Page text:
China launched regional pilot carbon trading projects in four cities, two provinces and the special economic zone of Shenzhen during 2013 and 2014. Two more local schemes were launched in 2016 and 2017 in Fujian, a southeastern Chinese province near Taiwan, and Sichuan in southwest China, although these are not usually counted as pilot schemes.
The locations of these nine local schemes are shown in the map below.
Location of China’s seven pilot local emissions trading projects, set up in 2013 and 2014, and two more recent local schemes, set up in 2016 and 2017. ETS prices are mean values observed between March 2016 and March 2017. Percentages are of total greenhouse gas emissions for the region. Source: I4CE Global panorama of carbon prices in 2017
The initial seven pilots were developed by local governments with intentionally different designs, to help inform the development of the national scheme. They cover more than 3,000 firms in a variety of sectors depending on the scheme, including power, steel, cement and aviation.
As shown in the map above, the pilots cover 35%-60% of greenhouse gas emissions in each region. Compliance with the various rules of the pilots is reportedly high.
The schemes have run into some issues, however, including a lack of transparency and a low trading volume. One criticism has been that they have mainly avoided using financial derivatives, such as futures trading. Some argue this has made the markets ineffective in providing a clear price signal for big emitters. However, some of the pilot regions are now experimenting with such mechanisms.
According to Paula DiPerna, special adviser with CDP North America, the seven pilot programmes have allowed China to “legitimise” the concept of cap-and-trade. She told Bloomberg:
“China had 10 years to train people and let them learn the ropes of carbon trading. They were a de facto university for a generation of emissions-market traders. The rest of the world has pretty much lost a decade.”
The pilots have also allowed the government to test how trading systems could work with very different profiles. For example, says Swartz, the cities generally have high emissions in the buildings and transport sectors, while in Hubei province, the largest emissions source is iron and steel.
Leaders have emerged among the pilots, helping to establish best practices for the national market, according to ChinaDialogue. Guangdong province and Hubei have experimented with auctioning allowances, for instance, Swartz tells Carbon Brief, while the Beijing market has maintained the highest and most stable carbon price.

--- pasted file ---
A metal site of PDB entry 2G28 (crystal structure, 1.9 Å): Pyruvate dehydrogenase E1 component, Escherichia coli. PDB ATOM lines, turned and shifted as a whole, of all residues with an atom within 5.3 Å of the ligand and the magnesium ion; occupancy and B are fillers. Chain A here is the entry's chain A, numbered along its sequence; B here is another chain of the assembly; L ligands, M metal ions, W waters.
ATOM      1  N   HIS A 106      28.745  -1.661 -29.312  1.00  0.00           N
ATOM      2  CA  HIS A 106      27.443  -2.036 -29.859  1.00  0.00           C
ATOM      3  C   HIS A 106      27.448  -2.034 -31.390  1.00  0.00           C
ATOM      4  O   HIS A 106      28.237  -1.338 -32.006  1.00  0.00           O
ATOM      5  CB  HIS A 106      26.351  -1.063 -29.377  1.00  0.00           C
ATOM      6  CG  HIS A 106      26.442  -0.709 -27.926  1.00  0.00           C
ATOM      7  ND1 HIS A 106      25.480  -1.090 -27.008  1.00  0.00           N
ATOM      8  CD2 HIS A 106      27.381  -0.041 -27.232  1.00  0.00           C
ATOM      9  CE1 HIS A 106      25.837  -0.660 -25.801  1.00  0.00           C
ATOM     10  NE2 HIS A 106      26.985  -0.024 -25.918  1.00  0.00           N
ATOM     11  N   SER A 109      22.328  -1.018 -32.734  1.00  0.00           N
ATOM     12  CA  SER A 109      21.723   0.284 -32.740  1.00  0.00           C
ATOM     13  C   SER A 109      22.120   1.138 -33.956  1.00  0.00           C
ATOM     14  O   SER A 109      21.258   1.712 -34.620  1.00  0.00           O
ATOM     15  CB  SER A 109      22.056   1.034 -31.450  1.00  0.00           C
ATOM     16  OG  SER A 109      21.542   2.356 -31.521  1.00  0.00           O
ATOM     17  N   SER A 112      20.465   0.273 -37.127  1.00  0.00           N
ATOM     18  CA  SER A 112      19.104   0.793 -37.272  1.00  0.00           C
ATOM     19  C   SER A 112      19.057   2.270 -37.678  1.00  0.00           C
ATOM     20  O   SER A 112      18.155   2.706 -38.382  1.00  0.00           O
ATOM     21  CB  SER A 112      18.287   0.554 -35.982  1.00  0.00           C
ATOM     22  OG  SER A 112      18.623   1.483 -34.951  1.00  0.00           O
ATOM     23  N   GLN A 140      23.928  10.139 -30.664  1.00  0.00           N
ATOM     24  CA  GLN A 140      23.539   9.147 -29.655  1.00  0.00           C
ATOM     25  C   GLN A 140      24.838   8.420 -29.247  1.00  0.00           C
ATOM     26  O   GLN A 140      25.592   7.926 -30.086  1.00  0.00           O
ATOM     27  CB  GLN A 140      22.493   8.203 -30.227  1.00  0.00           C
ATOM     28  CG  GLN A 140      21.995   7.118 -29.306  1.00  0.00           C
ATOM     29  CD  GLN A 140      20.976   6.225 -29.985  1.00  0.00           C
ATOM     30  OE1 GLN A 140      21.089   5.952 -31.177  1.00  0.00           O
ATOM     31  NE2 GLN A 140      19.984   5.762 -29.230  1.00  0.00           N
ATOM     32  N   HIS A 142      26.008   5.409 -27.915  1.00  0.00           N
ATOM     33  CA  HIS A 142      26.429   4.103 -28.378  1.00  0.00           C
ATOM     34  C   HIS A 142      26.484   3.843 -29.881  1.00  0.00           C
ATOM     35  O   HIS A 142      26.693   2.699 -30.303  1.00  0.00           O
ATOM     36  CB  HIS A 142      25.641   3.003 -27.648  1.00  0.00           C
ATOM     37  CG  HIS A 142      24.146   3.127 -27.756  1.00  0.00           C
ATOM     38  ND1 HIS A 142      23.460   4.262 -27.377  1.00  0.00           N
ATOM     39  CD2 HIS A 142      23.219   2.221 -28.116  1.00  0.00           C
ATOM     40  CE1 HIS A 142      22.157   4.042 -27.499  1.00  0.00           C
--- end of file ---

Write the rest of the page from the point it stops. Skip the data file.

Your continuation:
As of the beginning of 2017, these covered around 3,000 sources, with total annual CO2 emissions of 1.4bn tonnes.
Prices averaged $2.27/tonne, according to the Partnership for Market Readiness, an international platform backed by the World Bank to foster carbon markets instruments. For comparison, over the past five years EU ETS emissions allowances have hovered between €4 and €9 ($5-11) per tonne, itself well short of most estimates for the social cost of carbon.
Jiang Zhaoli, deputy head of NDRC’s climate change department, has said companies will not feel real pressure to cut emissions until the carbon price hits 200-300 yuan/tonne ($31-47/tonne). He added that he does not expect this to happen until after 2020.
Transaction values since the pilot schemes began reportedly reached around 4.5 billion yuan ($706m) in September last year and the value of trades in the pilots has been rising over time. However, this is far below the €49bn ($61bn) of allowances or their derivatives that were traded in the EU ETS in 2015 alone.
Carbon programmes extended –> Less uncertainty –> Higher prices. Global traded #carbon volumes up 5% in 2017 to 6.3bn t/CO2e. Value up 22% to €41bn. #EUets still largest. Data from our annual – Year in Review publication pic.twitter.com/Vt8STykJi3 — TR Point Carbon (@TRPC_Climate) January 22, 2018
Power-sector emissions now under pilot schemes will shift into the national ETS, once it is launched. The pilot projects will continue for sectors not yet included in the national carbon market, such as chemicals, oil and gas. China’s plan says these will gradually be moved into the national scheme “when conditions allow”.